Sunday May 20th 2012
We woke up around 9am the next morning and six of us met with three to four dozen other student protestors from CACHE (Coalition Against Corporate Higher Education) at Jackson and La Salle and we marched strong and loud through the streets to the rally at Grant Park with a giant black ball with 1,000,000,000,000 written on it in order to represent the sum of our collective debt to society in exchange for insolently daring to become smarter. The rally at Grant Park was enormous, I wandered around sending pictures of giant puppets to our own Secrete People’s Puppet Lair in NYC. Speakers from activist groups from the area and from all over the world were speaking. Lines to the water stations and kitchen were huge given the heat. I finally caught up with Nicole and John and met Rachel face to face for the first time during a meeting mostly of OWS folk from New York who were talking tactical before the march.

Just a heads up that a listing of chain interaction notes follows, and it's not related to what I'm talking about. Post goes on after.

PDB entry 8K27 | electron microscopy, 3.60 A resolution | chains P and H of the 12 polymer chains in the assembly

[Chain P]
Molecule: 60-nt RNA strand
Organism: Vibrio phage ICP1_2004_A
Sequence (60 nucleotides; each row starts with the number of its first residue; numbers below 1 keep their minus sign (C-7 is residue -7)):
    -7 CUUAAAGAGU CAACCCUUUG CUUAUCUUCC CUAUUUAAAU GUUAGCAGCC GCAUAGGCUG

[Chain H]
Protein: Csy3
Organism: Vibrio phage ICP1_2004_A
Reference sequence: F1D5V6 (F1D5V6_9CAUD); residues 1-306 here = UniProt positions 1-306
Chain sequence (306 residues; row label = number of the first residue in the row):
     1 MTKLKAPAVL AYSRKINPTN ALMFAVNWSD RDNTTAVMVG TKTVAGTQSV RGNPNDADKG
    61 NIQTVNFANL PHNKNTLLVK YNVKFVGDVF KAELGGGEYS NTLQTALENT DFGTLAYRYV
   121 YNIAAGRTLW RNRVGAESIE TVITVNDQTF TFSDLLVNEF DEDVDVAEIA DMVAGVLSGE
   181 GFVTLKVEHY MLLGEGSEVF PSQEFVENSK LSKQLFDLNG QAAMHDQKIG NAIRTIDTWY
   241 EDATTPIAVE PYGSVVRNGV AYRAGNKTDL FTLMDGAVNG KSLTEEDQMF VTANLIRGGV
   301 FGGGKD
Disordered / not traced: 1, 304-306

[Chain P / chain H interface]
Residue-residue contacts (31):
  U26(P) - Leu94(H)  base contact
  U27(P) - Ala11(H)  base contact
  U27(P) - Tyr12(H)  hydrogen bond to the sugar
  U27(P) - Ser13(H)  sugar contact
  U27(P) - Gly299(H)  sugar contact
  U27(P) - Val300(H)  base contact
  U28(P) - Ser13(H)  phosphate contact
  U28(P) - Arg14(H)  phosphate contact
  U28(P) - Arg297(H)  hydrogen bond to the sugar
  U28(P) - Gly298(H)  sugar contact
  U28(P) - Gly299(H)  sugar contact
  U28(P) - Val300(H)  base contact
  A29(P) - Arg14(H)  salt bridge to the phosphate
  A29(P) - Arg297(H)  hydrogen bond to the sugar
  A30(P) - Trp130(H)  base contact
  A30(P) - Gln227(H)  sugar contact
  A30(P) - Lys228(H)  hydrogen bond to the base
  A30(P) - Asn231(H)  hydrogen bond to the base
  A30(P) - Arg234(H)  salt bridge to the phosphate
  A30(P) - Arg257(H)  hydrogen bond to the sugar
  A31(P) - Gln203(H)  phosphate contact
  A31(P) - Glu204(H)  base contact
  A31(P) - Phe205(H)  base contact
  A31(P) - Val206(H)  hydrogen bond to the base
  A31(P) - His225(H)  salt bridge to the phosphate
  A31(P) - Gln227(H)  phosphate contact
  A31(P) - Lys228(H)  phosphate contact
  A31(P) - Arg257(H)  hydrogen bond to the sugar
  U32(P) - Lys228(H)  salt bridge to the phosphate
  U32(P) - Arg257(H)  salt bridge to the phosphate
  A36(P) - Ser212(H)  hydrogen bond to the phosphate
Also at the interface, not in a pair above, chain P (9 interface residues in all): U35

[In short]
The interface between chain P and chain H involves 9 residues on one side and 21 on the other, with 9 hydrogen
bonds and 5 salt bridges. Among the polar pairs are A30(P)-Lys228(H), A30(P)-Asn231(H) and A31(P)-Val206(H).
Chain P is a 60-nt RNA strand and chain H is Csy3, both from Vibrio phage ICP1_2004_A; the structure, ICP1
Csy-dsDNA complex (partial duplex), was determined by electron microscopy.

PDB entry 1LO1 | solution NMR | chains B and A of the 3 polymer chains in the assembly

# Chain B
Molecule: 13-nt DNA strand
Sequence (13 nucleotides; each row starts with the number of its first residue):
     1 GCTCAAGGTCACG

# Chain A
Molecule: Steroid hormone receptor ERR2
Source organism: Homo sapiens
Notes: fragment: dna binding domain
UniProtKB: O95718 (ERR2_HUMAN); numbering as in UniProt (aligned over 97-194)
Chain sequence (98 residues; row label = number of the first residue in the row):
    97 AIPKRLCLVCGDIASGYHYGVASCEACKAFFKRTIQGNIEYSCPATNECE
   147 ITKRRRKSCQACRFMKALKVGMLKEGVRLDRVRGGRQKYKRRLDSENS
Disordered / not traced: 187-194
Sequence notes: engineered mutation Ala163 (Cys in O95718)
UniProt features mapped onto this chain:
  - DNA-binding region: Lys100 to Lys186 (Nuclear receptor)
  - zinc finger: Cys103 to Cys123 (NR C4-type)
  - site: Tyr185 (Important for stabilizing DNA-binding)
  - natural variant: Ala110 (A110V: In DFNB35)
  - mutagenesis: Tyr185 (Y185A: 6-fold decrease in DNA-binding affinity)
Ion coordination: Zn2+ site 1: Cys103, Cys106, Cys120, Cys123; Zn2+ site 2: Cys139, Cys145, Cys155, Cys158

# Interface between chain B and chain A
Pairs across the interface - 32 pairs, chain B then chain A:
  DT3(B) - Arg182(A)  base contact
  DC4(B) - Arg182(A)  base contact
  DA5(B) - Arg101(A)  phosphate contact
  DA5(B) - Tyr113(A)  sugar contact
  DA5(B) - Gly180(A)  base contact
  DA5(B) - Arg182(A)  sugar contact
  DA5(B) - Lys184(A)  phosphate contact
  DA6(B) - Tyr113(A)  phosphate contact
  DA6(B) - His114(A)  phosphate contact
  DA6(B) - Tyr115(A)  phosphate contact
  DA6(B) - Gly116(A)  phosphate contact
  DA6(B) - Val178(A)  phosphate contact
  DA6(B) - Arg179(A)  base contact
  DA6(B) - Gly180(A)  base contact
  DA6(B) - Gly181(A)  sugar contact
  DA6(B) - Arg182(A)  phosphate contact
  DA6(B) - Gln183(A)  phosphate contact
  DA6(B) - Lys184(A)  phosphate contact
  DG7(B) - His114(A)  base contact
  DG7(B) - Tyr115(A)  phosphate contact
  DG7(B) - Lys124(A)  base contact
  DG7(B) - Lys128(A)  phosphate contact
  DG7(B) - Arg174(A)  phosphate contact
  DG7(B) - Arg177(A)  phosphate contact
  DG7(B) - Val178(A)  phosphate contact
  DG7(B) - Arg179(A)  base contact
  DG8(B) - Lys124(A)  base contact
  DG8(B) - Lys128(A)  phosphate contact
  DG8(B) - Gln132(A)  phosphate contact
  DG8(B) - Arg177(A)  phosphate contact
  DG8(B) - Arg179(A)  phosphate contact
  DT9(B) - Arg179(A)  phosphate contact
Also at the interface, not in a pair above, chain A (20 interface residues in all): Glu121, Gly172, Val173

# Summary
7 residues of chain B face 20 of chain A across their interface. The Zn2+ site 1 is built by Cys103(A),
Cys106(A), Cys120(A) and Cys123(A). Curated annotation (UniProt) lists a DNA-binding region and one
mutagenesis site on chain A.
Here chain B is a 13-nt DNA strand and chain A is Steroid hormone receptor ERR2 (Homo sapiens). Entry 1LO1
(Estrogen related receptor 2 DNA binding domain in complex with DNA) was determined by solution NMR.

We caught up to the front of the march together and we popped a few of the party poppers we had been sneaking past cops. We stopped popping them off during a march after one of the Veterans at the front asked us to stop out of respect for the Post Traumatic Stress many of them had incurred. I didn’t pop anymore until after someone else in the crowd of 70,000 people on that march popped theirs after listening to those veterans denounce the war on terror with words about dead children, mothers and fathers, sexual assaults, post traumatic disorders, suicides, oil, lies and shame before throwing their medals away one by one.
It was a heavy ritual and I felt a need to get out of the crowd and get hydrated as quickly as possible once it had ended. We worked our way out of the crowd west from the march and saw huge lines of heavily black armored riot police brandishing clubs, moving in the direction we had just come given that the rally was scheduled to end at 4pm. Nicole, John and myself heard reports the police where using Long-range acoustic sound cannons on black block protestors while we were guzzling Gatorade in order to replenish electrolytes and avoid heat exhaustion.